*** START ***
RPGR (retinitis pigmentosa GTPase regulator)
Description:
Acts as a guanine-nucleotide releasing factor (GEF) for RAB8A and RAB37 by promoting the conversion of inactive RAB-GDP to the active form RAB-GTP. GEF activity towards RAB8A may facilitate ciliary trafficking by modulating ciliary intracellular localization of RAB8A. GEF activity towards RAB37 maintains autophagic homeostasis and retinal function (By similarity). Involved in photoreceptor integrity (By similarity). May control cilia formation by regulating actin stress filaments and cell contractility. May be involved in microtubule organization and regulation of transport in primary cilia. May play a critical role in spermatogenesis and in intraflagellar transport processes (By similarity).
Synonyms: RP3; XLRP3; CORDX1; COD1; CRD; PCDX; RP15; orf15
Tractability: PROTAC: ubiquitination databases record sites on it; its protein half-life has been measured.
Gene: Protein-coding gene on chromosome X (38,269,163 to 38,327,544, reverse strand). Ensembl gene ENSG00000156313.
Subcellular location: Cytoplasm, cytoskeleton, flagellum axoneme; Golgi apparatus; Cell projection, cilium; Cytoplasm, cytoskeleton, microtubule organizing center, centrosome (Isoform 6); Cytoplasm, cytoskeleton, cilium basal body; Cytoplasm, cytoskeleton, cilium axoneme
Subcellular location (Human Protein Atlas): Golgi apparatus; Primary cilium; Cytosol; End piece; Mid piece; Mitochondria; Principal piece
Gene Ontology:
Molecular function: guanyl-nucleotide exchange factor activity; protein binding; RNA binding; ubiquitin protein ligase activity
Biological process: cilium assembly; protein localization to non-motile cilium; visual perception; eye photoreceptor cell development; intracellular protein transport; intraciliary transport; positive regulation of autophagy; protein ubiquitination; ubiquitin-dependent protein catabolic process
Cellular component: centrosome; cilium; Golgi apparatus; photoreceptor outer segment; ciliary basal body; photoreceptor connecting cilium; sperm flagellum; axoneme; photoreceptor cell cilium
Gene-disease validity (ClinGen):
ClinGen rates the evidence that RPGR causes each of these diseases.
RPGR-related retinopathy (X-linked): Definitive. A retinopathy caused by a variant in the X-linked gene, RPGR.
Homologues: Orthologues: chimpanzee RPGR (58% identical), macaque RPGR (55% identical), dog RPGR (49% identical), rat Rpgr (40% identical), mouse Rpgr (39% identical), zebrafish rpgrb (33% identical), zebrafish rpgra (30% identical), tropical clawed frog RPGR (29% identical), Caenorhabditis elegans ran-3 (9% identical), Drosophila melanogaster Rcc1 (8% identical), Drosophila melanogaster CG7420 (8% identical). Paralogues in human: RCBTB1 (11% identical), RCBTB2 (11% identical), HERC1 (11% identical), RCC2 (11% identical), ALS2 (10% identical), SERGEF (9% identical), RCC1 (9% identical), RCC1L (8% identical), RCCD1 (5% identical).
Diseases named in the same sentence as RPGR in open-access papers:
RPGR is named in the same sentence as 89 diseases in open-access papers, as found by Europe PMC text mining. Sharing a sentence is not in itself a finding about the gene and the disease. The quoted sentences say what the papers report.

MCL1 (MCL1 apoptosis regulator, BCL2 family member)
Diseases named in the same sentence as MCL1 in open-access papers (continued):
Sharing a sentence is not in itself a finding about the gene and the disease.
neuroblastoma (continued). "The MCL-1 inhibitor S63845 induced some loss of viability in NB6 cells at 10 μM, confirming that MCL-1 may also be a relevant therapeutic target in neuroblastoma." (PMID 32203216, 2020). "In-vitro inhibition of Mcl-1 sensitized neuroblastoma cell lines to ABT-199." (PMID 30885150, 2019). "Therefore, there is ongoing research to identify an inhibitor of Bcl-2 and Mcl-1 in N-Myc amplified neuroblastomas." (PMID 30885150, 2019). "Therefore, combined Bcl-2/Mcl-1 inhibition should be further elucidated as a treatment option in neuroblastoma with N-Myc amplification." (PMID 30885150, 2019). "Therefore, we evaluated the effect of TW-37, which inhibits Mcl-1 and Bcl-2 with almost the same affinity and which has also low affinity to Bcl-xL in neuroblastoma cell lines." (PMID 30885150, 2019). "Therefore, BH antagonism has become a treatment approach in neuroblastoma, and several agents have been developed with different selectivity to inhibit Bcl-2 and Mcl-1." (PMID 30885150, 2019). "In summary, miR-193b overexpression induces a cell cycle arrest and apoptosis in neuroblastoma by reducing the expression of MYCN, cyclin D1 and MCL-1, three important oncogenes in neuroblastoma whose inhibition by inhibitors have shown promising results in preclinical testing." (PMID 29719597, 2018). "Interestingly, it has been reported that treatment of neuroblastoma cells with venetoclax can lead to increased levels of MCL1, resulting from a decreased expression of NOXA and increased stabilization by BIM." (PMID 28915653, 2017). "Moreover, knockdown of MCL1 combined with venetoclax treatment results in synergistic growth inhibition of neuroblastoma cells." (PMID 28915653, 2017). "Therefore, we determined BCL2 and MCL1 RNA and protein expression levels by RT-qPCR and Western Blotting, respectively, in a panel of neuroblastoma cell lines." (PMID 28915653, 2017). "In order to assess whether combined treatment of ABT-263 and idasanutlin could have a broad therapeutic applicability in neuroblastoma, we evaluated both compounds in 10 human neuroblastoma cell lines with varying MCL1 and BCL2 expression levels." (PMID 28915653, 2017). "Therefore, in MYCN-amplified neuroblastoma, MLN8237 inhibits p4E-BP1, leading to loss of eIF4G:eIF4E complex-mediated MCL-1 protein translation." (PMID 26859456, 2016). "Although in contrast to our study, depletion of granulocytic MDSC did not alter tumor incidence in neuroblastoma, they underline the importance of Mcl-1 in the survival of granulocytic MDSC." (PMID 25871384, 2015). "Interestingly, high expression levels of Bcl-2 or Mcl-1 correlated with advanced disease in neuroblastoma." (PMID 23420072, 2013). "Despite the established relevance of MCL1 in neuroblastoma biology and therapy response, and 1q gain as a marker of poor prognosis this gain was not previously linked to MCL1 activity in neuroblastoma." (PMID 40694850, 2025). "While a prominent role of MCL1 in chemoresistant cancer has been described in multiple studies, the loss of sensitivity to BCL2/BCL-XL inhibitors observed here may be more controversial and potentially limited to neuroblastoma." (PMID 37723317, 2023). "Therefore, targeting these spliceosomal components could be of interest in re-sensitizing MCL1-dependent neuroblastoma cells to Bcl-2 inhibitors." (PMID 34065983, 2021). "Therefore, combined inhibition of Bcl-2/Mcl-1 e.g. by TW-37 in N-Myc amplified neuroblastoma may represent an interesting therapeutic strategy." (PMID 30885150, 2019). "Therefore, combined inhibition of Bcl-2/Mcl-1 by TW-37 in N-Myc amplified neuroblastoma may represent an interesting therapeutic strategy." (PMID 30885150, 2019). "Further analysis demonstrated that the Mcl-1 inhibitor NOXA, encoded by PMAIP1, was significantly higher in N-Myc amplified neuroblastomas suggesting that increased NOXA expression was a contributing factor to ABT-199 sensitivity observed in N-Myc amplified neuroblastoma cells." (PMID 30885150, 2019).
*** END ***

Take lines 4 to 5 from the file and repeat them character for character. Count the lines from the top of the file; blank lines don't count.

Synonyms: RP3; XLRP3; CORDX1; COD1; CRD; PCDX; RP15; orf15
Tractability: PROTAC: ubiquitination databases record sites on it; its protein half-life has been measured.